“Because the region is experiencing economic woes,” he added, “individuals and businesses alike are looking for cost savings in every decision they make. Residents are looking for easy commutes to job centers such as Manhattan from places that offer low-cost, high-quality housing. Businesses are looking for savings anywhere they can find it.”

They can all find those things in Newark, in a downtown with two commuter rail stations, light rail, extensive bus service, and a revitalized business and entertainment center. We have all that to offer and the economic pressure is on. Otherwise, the moves going on now would never have been contemplated.”

A Bullet Tears Through a Ceiling, and 2 Lives

A Bullet Tears Through a Ceiling, and 2 Lives
The Times shares the lives of the two teenagers who were involved in Thursday’s accidental fatal shooting. Bukhari Washington was slain by a bullet from an assault rifle owned by Terrance Perry in the downstairs apartment while Perry was toying with the weapon.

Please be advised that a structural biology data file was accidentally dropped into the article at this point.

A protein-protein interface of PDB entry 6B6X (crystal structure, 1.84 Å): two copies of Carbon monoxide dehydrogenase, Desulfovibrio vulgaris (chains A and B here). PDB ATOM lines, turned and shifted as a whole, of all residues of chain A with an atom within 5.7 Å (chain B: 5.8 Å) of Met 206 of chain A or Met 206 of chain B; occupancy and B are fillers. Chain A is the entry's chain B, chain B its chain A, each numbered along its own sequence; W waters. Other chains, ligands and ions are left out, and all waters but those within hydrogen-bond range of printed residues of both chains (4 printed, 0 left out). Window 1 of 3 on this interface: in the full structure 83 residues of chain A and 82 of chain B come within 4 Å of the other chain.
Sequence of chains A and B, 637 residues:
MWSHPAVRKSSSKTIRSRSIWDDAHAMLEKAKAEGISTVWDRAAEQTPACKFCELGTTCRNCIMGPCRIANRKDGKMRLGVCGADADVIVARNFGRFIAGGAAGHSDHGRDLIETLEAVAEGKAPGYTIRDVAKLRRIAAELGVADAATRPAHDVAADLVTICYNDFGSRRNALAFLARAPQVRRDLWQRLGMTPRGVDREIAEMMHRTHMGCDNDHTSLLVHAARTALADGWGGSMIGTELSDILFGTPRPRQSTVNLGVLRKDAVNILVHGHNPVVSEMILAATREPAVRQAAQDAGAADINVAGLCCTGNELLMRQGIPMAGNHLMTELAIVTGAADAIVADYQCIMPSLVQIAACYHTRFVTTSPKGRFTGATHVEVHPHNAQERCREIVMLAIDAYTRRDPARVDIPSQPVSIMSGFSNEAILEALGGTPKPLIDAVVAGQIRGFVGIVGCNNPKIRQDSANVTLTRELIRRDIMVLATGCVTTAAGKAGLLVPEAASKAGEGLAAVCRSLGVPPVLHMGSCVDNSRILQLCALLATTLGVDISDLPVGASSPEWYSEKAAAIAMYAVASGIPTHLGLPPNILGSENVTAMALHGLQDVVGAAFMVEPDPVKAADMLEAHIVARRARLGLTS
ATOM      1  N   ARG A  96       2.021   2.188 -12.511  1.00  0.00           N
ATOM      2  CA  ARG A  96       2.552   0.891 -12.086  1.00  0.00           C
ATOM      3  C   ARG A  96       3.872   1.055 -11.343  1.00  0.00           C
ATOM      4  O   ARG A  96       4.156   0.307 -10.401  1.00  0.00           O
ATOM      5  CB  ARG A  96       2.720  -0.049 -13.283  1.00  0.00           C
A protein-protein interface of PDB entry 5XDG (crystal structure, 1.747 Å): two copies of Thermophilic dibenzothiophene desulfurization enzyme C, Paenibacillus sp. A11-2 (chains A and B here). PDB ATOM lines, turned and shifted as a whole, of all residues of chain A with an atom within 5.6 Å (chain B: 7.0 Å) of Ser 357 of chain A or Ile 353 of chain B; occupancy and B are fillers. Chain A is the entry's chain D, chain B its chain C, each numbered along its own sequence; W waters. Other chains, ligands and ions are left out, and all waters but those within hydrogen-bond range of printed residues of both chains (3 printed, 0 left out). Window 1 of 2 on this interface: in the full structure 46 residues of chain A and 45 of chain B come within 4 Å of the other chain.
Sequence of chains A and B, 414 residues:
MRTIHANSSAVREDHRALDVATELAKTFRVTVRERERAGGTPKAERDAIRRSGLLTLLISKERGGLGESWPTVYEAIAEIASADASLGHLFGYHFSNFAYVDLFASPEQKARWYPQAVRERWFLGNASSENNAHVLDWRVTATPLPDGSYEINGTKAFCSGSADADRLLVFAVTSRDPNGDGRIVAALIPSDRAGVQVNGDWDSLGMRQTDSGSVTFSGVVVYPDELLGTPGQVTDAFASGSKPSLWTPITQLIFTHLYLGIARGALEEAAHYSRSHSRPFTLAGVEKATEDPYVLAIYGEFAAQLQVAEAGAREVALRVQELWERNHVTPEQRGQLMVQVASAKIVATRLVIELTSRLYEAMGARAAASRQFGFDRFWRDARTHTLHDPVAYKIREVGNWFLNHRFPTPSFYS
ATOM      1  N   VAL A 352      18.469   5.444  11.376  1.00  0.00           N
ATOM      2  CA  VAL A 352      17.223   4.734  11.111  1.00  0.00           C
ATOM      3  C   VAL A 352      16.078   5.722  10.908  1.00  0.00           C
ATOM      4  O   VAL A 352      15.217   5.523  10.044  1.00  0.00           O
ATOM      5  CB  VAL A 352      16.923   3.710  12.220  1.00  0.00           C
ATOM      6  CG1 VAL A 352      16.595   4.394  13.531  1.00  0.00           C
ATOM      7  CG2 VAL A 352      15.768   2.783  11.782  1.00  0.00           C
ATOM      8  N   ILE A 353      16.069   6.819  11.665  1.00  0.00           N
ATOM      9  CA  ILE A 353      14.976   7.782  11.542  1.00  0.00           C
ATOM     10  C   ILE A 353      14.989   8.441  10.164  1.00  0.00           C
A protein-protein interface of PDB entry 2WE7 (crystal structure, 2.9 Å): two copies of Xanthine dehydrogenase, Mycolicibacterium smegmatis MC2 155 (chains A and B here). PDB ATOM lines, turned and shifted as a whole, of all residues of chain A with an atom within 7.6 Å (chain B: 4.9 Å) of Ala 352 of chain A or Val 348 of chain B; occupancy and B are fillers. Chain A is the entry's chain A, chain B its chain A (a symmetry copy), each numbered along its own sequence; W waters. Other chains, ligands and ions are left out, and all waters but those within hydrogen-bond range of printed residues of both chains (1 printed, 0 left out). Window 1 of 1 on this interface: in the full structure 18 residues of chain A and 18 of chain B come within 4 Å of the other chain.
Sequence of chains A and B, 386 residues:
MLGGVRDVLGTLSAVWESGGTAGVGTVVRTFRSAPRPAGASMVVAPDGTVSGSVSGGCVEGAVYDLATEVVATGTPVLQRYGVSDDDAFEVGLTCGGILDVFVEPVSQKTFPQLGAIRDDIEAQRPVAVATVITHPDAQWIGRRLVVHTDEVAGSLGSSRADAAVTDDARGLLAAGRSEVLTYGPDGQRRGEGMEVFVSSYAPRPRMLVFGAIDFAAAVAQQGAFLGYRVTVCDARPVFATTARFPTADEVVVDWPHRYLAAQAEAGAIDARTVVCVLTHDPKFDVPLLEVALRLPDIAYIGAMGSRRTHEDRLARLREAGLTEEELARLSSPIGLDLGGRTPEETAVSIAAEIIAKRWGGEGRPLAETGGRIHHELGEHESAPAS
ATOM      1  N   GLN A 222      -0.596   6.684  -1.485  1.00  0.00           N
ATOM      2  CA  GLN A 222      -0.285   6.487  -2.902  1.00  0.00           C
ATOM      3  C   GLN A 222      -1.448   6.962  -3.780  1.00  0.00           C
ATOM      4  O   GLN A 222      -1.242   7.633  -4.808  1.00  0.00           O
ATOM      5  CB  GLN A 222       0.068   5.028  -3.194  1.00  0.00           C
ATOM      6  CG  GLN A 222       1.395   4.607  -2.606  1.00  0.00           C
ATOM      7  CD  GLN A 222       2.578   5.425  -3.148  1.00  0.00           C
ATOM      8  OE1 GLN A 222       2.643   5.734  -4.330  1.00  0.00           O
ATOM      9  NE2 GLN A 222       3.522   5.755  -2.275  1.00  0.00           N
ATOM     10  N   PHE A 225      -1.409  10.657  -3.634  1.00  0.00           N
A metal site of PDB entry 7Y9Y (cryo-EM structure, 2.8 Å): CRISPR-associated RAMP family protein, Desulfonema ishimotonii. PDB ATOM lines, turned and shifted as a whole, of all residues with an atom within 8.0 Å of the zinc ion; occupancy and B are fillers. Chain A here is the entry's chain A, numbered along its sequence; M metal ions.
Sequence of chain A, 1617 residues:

How the rifle came into Perry’s possession and his exact reason for obtaining it remain under investigation.

In the apartment upstairs, Bukhari Washington, 15, had just gone to sleep. At work at the local recreation center the previous day, he and four friends had practiced lip-synching New Edition’s “Candy Girl” for a coming talent show. After work, he and his best friend, Daquan Cuttino, shot hoops and went to see the latest Batman movie. Bukhari had stayed up all night, talking to friends.

He had a lot on his mind. Having overcome more than his share of family tragedy, he had made his way to a prestigious prep school. Now, though, he was considering leaving it for a public school, his friends said.